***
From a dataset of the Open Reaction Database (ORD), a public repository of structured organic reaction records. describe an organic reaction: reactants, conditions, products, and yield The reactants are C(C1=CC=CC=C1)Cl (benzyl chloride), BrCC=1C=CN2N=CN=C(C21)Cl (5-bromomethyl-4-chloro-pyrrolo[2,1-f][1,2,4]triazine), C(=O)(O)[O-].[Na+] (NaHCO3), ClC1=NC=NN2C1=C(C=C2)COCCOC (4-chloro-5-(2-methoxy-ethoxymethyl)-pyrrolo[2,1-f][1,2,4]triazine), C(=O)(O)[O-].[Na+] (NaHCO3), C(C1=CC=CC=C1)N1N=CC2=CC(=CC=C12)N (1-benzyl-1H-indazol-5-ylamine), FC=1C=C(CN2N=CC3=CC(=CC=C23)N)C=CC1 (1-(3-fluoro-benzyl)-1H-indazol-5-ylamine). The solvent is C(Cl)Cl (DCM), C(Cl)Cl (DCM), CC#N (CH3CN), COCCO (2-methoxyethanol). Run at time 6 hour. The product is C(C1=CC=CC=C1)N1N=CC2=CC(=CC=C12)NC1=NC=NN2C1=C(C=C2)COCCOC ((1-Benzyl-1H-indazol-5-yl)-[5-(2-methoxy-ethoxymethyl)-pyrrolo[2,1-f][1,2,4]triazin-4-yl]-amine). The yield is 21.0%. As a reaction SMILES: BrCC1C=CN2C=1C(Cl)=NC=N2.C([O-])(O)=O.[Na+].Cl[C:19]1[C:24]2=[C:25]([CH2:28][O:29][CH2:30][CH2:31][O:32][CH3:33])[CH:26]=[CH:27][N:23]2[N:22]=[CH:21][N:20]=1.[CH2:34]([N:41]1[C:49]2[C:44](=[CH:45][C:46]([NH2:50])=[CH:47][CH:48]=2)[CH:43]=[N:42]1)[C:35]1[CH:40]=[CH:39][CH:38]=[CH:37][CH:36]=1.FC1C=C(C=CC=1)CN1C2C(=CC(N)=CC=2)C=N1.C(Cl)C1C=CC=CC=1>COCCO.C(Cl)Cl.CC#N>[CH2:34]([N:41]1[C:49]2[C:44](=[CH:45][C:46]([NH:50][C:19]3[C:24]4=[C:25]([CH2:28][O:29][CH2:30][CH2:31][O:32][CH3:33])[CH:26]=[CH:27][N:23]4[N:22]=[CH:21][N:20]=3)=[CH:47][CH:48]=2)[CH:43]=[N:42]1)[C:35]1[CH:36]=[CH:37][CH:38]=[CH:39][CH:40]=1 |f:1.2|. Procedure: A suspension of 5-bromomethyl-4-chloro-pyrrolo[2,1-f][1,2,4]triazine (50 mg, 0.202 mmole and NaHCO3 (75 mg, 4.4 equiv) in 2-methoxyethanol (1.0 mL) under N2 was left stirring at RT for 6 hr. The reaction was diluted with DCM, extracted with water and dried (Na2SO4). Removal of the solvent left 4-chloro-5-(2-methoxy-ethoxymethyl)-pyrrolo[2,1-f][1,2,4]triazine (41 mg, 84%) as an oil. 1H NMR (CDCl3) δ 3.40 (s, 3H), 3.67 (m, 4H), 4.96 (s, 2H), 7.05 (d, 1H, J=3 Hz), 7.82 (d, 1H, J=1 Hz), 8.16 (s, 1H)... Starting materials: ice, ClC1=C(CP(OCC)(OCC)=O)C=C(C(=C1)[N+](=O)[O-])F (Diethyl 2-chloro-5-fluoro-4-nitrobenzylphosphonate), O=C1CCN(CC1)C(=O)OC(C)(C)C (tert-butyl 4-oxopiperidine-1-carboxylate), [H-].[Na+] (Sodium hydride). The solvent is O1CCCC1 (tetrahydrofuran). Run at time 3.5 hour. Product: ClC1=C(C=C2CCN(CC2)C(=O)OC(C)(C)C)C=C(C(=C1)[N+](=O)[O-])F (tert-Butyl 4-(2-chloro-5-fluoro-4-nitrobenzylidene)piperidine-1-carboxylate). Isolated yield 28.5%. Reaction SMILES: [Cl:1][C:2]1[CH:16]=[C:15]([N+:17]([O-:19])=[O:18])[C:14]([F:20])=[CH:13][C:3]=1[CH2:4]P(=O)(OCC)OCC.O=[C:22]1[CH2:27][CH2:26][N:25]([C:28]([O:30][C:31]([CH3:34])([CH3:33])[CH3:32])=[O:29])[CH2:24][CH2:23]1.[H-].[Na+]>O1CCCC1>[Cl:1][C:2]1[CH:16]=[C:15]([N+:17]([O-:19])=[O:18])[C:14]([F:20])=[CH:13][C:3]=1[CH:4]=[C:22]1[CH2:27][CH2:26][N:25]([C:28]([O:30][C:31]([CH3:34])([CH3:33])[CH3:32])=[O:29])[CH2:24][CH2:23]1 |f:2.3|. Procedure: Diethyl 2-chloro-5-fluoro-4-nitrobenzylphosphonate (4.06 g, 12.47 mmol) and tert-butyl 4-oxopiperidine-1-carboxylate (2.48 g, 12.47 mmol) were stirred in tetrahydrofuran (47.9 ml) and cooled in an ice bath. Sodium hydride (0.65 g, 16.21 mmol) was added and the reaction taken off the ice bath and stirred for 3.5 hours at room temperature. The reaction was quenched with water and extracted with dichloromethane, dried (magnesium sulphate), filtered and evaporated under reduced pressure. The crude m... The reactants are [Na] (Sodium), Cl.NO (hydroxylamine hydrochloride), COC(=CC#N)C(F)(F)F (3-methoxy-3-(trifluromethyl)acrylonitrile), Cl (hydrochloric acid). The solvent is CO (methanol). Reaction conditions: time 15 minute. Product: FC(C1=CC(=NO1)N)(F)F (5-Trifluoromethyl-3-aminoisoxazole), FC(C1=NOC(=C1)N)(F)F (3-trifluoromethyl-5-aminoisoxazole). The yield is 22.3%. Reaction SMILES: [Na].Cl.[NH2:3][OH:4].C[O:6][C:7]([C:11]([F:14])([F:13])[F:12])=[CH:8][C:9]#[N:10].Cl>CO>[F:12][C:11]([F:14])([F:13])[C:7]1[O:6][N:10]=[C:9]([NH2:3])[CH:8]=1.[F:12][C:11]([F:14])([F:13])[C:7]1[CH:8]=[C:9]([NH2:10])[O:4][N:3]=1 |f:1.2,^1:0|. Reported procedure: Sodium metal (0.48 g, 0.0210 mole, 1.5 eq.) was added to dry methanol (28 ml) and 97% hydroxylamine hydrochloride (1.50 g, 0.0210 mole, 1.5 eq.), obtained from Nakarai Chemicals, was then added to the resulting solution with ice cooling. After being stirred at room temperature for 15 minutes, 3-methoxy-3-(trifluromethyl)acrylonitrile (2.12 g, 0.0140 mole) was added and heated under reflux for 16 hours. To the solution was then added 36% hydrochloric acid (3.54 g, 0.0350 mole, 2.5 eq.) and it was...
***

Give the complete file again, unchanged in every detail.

From a dataset of the Open Reaction Database (ORD), a public repository of structured organic reaction records. describe an organic reaction: reactants, conditions, products, and yield The reactants are C(C1=CC=CC=C1)Cl (benzyl chloride), BrCC=1C=CN2N=CN=C(C21)Cl (5-bromomethyl-4-chloro-pyrrolo[2,1-f][1,2,4]triazine), C(=O)(O)[O-].[Na+] (NaHCO3), ClC1=NC=NN2C1=C(C=C2)COCCOC (4-chloro-5-(2-methoxy-ethoxymethyl)-pyrrolo[2,1-f][1,2,4]triazine), C(=O)(O)[O-].[Na+] (NaHCO3), C(C1=CC=CC=C1)N1N=CC2=CC(=CC=C12)N (1-benzyl-1H-indazol-5-ylamine), FC=1C=C(CN2N=CC3=CC(=CC=C23)N)C=CC1 (1-(3-fluoro-benzyl)-1H-indazol-5-ylamine). The solvent is C(Cl)Cl (DCM), C(Cl)Cl (DCM), CC#N (CH3CN), COCCO (2-methoxyethanol). Run at time 6 hour. The product is C(C1=CC=CC=C1)N1N=CC2=CC(=CC=C12)NC1=NC=NN2C1=C(C=C2)COCCOC ((1-Benzyl-1H-indazol-5-yl)-[5-(2-methoxy-ethoxymethyl)-pyrrolo[2,1-f][1,2,4]triazin-4-yl]-amine). The yield is 21.0%. As a reaction SMILES: BrCC1C=CN2C=1C(Cl)=NC=N2.C([O-])(O)=O.[Na+].Cl[C:19]1[C:24]2=[C:25]([CH2:28][O:29][CH2:30][CH2:31][O:32][CH3:33])[CH:26]=[CH:27][N:23]2[N:22]=[CH:21][N:20]=1.[CH2:34]([N:41]1[C:49]2[C:44](=[CH:45][C:46]([NH2:50])=[CH:47][CH:48]=2)[CH:43]=[N:42]1)[C:35]1[CH:40]=[CH:39][CH:38]=[CH:37][CH:36]=1.FC1C=C(C=CC=1)CN1C2C(=CC(N)=CC=2)C=N1.C(Cl)C1C=CC=CC=1>COCCO.C(Cl)Cl.CC#N>[CH2:34]([N:41]1[C:49]2[C:44](=[CH:45][C:46]([NH:50][C:19]3[C:24]4=[C:25]([CH2:28][O:29][CH2:30][CH2:31][O:32][CH3:33])[CH:26]=[CH:27][N:23]4[N:22]=[CH:21][N:20]=3)=[CH:47][CH:48]=2)[CH:43]=[N:42]1)[C:35]1[CH:36]=[CH:37][CH:38]=[CH:39][CH:40]=1 |f:1.2|. Procedure: A suspension of 5-bromomethyl-4-chloro-pyrrolo[2,1-f][1,2,4]triazine (50 mg, 0.202 mmole and NaHCO3 (75 mg, 4.4 equiv) in 2-methoxyethanol (1.0 mL) under N2 was left stirring at RT for 6 hr. The reaction was diluted with DCM, extracted with water and dried (Na2SO4). Removal of the solvent left 4-chloro-5-(2-methoxy-ethoxymethyl)-pyrrolo[2,1-f][1,2,4]triazine (41 mg, 84%) as an oil. 1H NMR (CDCl3) δ 3.40 (s, 3H), 3.67 (m, 4H), 4.96 (s, 2H), 7.05 (d, 1H, J=3 Hz), 7.82 (d, 1H, J=1 Hz), 8.16 (s, 1H)... Starting materials: ice, ClC1=C(CP(OCC)(OCC)=O)C=C(C(=C1)[N+](=O)[O-])F (Diethyl 2-chloro-5-fluoro-4-nitrobenzylphosphonate), O=C1CCN(CC1)C(=O)OC(C)(C)C (tert-butyl 4-oxopiperidine-1-carboxylate), [H-].[Na+] (Sodium hydride). The solvent is O1CCCC1 (tetrahydrofuran). Run at time 3.5 hour. Product: ClC1=C(C=C2CCN(CC2)C(=O)OC(C)(C)C)C=C(C(=C1)[N+](=O)[O-])F (tert-Butyl 4-(2-chloro-5-fluoro-4-nitrobenzylidene)piperidine-1-carboxylate). Isolated yield 28.5%. Reaction SMILES: [Cl:1][C:2]1[CH:16]=[C:15]([N+:17]([O-:19])=[O:18])[C:14]([F:20])=[CH:13][C:3]=1[CH2:4]P(=O)(OCC)OCC.O=[C:22]1[CH2:27][CH2:26][N:25]([C:28]([O:30][C:31]([CH3:34])([CH3:33])[CH3:32])=[O:29])[CH2:24][CH2:23]1.[H-].[Na+]>O1CCCC1>[Cl:1][C:2]1[CH:16]=[C:15]([N+:17]([O-:19])=[O:18])[C:14]([F:20])=[CH:13][C:3]=1[CH:4]=[C:22]1[CH2:27][CH2:26][N:25]([C:28]([O:30][C:31]([CH3:34])([CH3:33])[CH3:32])=[O:29])[CH2:24][CH2:23]1 |f:2.3|. Procedure: Diethyl 2-chloro-5-fluoro-4-nitrobenzylphosphonate (4.06 g, 12.47 mmol) and tert-butyl 4-oxopiperidine-1-carboxylate (2.48 g, 12.47 mmol) were stirred in tetrahydrofuran (47.9 ml) and cooled in an ice bath. Sodium hydride (0.65 g, 16.21 mmol) was added and the reaction taken off the ice bath and stirred for 3.5 hours at room temperature. The reaction was quenched with water and extracted with dichloromethane, dried (magnesium sulphate), filtered and evaporated under reduced pressure. The crude m... The reactants are [Na] (Sodium), Cl.NO (hydroxylamine hydrochloride), COC(=CC#N)C(F)(F)F (3-methoxy-3-(trifluromethyl)acrylonitrile), Cl (hydrochloric acid). The solvent is CO (methanol). Reaction conditions: time 15 minute. Product: FC(C1=CC(=NO1)N)(F)F (5-Trifluoromethyl-3-aminoisoxazole), FC(C1=NOC(=C1)N)(F)F (3-trifluoromethyl-5-aminoisoxazole). The yield is 22.3%. Reaction SMILES: [Na].Cl.[NH2:3][OH:4].C[O:6][C:7]([C:11]([F:14])([F:13])[F:12])=[CH:8][C:9]#[N:10].Cl>CO>[F:12][C:11]([F:14])([F:13])[C:7]1[O:6][N:10]=[C:9]([NH2:3])[CH:8]=1.[F:12][C:11]([F:14])([F:13])[C:7]1[CH:8]=[C:9]([NH2:10])[O:4][N:3]=1 |f:1.2,^1:0|. Reported procedure: Sodium metal (0.48 g, 0.0210 mole, 1.5 eq.) was added to dry methanol (28 ml) and 97% hydroxylamine hydrochloride (1.50 g, 0.0210 mole, 1.5 eq.), obtained from Nakarai Chemicals, was then added to the resulting solution with ice cooling. After being stirred at room temperature for 15 minutes, 3-methoxy-3-(trifluromethyl)acrylonitrile (2.12 g, 0.0140 mole) was added and heated under reflux for 16 hours. To the solution was then added 36% hydrochloric acid (3.54 g, 0.0350 mole, 2.5 eq.) and it was...